CPOs are an important tool for local authorities wishing to assemble complex sites and to bring forward land for development. Whilst this mechanism has a long history within the planning system, in recent decades, local authorities have been reluctant to use CPOs as part of a proactive planning strategy. CPOs can be an emotive issue, they are politically sensitive and raise concerns regarding the rights of those displaced by new development. They are also a costly and time consuming option for cash-strapped local councils and require resources and expertise that many councils have lost over the years.
Nevertheless, as the demand for new housing and infrastructure continues to intensify, local authorities may wish to reconsider the place of CPOs as a tool within their broader development strategies. Last week, Planning Futures, in conjunction with the City Law School, hosted an event to explore the future of CPOs and their potential to unlock land for development and, ultimately, housing delivery.
The key points discussed on that evening are outlined below.
Planning Futures would like to thank Ruth Cadbury MP for chairing the event. Simon Ricketts, Mike Kiely, and Greg Dickson for their contributions to our expert panel (a balanced panel representing public & private sector planners as well as the legal profession). We would also like to thank Luke McDonagh and the City Law School for hosting this stimulating and productive event.
There was general agreement amongst the panel that there was greater scope for the use of CPOs. Greg Dickson, from Turley, pointed out that despite the bad publicity that the CPO process sometimes receives, the overwhelming majority (80%) of CPO’s are approved. Mike Kiely of the Planning Officers Society argued that Government guidance on the process was actually very good and relatively simple to follow. CPOs, he said, should be taken out of the “too difficult to do” box.
The outlook for future is also good. Simon Ricketts of King & Wood, Mallesons, argued that substantial improvements are being made to the legislative basis for CPOs – both through the Housing and Planning Act 2016 and through the current Neighbourhood Planning Bill.
There was consensus that CPOs could play a greater role within local planning, particularly in terms of housing development – where the instrument has traditionally been used less frequently than during the development of sites for infrastructure and commercial development.
Several important points were made, by panellists and audience members alike, that CPOs are only part of the puzzle – and should be considered within a range of tools that LPAs have at their disposal in bringing forward sites for housing. As Simon Ricketts argued, CPOs must be considered within the “context of wider legislative and policy initiatives in relation to the operation of the planning system”.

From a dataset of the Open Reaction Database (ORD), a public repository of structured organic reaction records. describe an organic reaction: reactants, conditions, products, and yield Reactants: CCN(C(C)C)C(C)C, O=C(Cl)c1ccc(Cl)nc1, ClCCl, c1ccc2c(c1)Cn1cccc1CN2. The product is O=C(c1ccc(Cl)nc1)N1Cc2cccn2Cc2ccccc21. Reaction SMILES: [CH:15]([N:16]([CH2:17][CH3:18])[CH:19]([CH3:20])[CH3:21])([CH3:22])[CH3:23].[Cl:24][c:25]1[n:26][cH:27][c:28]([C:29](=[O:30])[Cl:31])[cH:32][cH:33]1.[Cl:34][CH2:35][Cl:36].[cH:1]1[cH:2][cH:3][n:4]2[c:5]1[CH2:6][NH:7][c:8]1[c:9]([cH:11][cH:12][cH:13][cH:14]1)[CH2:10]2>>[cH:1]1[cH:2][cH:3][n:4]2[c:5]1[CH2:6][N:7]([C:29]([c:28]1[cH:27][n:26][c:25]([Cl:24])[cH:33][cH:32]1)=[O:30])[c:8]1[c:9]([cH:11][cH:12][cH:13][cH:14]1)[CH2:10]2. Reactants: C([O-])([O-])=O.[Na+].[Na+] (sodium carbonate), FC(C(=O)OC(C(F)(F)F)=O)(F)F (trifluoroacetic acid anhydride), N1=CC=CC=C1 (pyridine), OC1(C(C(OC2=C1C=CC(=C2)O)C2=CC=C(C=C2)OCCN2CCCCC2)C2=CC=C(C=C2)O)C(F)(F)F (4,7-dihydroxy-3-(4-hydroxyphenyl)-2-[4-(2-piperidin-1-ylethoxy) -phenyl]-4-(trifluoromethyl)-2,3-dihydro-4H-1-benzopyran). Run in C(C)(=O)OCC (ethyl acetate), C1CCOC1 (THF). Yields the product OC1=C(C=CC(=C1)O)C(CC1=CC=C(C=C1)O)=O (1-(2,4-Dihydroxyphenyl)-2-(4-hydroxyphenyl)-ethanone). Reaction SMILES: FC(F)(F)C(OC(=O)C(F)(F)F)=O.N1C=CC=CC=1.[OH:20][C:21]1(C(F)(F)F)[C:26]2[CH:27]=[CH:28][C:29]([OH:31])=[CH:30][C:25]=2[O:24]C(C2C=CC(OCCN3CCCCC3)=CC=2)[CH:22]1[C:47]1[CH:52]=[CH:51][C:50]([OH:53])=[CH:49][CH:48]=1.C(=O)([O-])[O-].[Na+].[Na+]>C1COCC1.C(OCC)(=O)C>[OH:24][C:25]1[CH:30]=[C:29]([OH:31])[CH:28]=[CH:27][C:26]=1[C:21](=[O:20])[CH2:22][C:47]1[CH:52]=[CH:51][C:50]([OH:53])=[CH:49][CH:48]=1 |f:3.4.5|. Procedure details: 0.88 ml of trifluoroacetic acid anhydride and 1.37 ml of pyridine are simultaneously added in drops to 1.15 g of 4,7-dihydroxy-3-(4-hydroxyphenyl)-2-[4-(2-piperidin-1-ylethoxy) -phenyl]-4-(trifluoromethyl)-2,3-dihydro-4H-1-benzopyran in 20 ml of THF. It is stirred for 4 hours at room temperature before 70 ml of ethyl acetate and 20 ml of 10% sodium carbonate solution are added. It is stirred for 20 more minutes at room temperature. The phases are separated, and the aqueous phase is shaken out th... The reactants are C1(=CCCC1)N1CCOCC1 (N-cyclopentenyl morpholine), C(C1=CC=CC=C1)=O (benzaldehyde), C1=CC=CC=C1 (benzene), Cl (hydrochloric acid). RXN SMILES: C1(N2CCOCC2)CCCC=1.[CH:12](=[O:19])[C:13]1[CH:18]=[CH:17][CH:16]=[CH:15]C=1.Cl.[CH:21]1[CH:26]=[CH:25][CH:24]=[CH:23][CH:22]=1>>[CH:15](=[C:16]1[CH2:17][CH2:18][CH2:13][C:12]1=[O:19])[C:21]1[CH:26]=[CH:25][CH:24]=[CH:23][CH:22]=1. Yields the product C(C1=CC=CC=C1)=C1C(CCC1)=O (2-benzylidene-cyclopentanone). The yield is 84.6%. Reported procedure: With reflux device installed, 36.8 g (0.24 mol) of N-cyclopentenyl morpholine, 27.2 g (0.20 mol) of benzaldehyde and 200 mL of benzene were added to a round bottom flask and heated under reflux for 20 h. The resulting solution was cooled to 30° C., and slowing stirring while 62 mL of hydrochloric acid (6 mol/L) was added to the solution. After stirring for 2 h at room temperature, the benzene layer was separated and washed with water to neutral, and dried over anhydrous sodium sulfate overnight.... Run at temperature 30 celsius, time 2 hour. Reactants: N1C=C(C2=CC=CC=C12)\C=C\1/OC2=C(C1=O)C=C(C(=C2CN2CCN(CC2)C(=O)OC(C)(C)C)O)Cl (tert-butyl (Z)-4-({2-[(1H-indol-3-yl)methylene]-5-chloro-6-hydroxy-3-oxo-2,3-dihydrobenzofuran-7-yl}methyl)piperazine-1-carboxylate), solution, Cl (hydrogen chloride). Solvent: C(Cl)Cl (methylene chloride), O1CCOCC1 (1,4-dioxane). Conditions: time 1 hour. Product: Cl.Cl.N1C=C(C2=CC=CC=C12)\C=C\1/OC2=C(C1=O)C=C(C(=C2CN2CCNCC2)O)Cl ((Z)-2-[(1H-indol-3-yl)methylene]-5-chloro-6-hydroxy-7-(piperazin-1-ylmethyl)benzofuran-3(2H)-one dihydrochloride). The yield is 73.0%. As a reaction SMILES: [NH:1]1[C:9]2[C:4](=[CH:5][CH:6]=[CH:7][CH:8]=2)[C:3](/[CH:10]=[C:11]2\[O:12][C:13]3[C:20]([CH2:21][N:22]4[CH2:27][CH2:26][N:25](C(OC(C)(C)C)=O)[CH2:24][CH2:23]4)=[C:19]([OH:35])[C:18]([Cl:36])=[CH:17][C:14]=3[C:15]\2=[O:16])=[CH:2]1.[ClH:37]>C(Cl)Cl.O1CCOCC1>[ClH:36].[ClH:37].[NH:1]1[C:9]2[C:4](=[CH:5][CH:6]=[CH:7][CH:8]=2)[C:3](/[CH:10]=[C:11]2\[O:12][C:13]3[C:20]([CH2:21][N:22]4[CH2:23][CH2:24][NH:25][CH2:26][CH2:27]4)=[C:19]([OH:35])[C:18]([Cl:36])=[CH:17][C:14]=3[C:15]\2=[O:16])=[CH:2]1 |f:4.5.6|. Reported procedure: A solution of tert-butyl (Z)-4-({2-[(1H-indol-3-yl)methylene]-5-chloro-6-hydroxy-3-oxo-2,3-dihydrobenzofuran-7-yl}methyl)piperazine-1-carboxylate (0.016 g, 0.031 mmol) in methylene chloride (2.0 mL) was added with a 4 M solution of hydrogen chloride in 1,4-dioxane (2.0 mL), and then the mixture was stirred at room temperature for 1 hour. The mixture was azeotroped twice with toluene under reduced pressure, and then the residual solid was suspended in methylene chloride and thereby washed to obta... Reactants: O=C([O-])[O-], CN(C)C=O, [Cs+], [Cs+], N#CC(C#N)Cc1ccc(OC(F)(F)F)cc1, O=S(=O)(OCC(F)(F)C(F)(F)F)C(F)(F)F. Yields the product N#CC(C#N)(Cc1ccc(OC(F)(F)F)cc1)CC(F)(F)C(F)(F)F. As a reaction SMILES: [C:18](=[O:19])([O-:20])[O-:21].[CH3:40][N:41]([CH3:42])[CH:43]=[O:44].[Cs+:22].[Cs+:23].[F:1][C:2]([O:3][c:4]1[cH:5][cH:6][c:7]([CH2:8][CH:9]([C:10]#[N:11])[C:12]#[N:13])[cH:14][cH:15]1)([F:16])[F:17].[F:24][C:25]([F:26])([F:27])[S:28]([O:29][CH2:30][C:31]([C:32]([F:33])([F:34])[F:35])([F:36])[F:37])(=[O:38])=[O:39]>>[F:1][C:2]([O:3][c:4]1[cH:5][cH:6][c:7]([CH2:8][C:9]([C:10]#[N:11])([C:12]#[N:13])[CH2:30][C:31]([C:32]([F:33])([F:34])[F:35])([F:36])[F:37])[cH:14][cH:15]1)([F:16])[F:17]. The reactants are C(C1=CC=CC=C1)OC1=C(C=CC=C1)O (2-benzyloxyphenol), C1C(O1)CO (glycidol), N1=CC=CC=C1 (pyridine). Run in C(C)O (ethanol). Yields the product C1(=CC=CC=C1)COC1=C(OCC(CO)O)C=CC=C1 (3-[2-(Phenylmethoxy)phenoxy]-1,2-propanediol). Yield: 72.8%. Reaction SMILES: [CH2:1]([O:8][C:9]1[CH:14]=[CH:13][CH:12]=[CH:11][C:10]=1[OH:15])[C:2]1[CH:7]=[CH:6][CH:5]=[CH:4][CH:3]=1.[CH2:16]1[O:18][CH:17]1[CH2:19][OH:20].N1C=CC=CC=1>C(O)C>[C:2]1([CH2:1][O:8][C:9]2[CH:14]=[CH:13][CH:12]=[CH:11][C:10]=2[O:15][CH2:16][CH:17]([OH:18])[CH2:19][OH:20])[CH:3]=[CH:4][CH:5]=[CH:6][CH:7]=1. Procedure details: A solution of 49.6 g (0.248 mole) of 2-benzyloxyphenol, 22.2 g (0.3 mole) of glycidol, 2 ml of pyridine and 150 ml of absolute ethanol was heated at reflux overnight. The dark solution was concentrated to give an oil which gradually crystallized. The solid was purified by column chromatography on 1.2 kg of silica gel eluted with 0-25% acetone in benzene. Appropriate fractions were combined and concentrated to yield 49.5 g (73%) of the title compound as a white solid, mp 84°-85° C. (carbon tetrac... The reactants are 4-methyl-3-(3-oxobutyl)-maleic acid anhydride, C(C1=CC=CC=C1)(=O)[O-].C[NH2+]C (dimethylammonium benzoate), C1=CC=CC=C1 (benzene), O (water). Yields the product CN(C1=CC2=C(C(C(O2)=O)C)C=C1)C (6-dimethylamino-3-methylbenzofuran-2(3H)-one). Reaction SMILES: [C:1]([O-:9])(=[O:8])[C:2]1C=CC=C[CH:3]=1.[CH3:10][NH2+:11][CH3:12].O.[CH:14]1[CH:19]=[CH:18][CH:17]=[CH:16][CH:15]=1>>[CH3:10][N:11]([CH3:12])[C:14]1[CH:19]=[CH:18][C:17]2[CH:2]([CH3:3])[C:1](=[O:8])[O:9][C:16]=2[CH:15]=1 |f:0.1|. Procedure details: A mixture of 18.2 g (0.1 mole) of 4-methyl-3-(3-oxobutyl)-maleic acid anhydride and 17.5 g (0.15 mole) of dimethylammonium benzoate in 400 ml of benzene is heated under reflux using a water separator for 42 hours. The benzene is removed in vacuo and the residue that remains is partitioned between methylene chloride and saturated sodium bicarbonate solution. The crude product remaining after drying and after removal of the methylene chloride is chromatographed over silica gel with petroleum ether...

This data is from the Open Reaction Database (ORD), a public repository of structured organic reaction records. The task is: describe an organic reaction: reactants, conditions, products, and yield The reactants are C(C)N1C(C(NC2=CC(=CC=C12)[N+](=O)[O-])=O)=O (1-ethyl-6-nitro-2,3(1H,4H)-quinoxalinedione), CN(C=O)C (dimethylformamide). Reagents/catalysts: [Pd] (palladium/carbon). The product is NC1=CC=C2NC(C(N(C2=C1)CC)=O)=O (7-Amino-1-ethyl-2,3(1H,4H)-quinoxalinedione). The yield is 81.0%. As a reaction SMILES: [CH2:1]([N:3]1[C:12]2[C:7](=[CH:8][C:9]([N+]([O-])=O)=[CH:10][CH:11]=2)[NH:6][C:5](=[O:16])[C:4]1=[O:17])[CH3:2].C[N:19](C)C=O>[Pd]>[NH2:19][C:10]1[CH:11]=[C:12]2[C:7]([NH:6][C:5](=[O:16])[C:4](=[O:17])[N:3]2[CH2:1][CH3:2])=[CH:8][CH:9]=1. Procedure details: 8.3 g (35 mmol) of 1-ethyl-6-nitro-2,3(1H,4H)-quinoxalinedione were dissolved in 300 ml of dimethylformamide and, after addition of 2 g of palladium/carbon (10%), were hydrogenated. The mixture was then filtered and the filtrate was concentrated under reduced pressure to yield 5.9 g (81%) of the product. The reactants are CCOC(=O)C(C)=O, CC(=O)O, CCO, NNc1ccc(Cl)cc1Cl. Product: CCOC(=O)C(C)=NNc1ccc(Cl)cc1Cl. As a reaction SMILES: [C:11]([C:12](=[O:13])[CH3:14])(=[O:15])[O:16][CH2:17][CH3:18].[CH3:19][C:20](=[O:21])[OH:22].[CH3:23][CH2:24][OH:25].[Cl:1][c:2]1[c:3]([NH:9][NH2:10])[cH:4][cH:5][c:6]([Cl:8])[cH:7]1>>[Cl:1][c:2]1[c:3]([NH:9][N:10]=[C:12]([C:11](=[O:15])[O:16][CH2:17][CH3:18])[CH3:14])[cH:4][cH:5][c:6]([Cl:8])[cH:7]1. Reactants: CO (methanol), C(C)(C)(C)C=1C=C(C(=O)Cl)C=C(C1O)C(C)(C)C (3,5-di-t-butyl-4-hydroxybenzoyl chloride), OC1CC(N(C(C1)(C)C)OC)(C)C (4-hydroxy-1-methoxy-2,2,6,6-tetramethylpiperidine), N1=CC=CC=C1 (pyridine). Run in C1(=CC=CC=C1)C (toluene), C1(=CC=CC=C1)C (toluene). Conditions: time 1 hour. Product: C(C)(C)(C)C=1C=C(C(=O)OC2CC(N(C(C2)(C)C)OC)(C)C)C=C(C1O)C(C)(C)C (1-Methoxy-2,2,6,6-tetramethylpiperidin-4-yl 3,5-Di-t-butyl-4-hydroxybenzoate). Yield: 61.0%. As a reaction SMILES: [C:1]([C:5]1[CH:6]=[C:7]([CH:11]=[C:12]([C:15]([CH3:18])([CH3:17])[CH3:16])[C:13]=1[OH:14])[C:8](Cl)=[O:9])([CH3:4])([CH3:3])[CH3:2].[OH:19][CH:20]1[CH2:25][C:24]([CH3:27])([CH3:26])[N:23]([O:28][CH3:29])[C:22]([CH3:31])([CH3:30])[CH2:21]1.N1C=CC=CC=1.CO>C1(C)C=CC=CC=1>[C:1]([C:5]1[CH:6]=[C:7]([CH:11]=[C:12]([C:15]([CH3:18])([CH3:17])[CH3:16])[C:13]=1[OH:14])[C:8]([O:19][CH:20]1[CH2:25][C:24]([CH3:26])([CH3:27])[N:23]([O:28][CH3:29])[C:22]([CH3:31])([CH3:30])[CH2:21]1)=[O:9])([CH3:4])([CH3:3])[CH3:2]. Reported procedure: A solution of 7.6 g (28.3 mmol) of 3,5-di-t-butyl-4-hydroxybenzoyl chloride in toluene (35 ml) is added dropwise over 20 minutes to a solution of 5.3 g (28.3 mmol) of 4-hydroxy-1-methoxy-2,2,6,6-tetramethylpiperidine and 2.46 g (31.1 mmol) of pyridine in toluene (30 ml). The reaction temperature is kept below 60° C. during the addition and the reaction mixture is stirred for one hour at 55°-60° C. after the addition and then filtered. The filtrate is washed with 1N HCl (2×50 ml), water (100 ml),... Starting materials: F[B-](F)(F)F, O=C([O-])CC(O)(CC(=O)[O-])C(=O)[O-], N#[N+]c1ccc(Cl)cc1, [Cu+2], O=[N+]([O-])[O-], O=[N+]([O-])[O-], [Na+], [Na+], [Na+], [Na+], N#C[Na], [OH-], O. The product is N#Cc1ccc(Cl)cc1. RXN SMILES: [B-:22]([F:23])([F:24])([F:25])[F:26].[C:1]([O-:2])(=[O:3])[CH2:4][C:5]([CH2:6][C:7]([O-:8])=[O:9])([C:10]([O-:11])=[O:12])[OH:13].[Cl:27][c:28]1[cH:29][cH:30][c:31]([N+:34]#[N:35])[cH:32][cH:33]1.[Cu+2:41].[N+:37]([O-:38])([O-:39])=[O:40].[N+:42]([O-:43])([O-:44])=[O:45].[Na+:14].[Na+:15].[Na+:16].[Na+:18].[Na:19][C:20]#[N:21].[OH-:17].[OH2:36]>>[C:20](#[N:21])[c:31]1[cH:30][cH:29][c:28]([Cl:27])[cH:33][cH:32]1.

To this end, several of the panellists agreed that there is significant scope to link CPOs (or the threat thereof) to instruments such as Permission in Principle – sites allocated within local planning documents could be pushed forward with greater urgency by local authorities. As Greg Dixon commented, CPOs should be seen as a stick with which to guide development.
There was a broad consensus within the room that compensation is a big issue. This is one of the trickier areas in considering CPOs, both from a practice perspective, but perhaps also from a moral perspective. Setting rates of compensation that are both fair to those displaced by a new scheme, whilst ensuring that such a scheme remains viable and is brought forward is no doubt a difficult balancing act.
Simon Ricketts argued that the attempt by government to codify the principle of the no-scheme world within the Neighbourhood Planning bill could be helpful in this regard.
Nevertheless, this alone will not eliminate controversy. Many issues were raised regarding how to deal appropriately with “hope-value” and how to avoid inflated values threatening the viability of the scheme. Ultimately, this will remain one of the major stumbling blocks for those wishing to pursue CPOs in the future.
Whilst there was general agreement that CPOs, by their very nature, are complex and time consuming, the issue of Secretary of State approval was flagged as one area where efficiencies might be made. Greg Dickson argued that, even in relatively clear-cut cases SoS approval can often add months to the process. On this point, Simon Ricketts suggested that the measures contained within the Planning & Housing Act may make improvements in this area.
This summary represents only a brief overview of what was a very thoughtful and detailed debate. Simon Ricketts has written an account of his own position on CPOs following the event at his SIMONICITY blog.
What is perhaps most striking about the debate is that there is significant appetite for the greater – though still restrained – use of CPOs. Most importantly, many of the panel and audience members felt that CPOs could be used more proactively by local councils wishing to pursue a more proactive approach towards development in their areas – particularly when it comes to making provision for housing. What is clear however, is that such local authorities will also struggle to find the resources to push such an agenda forward. As it stands, local authorities are usually reluctant to engage with the CPO process without a sponsoring developer. This may be the greatest obstacle to CPOs taking their place within the local planning process.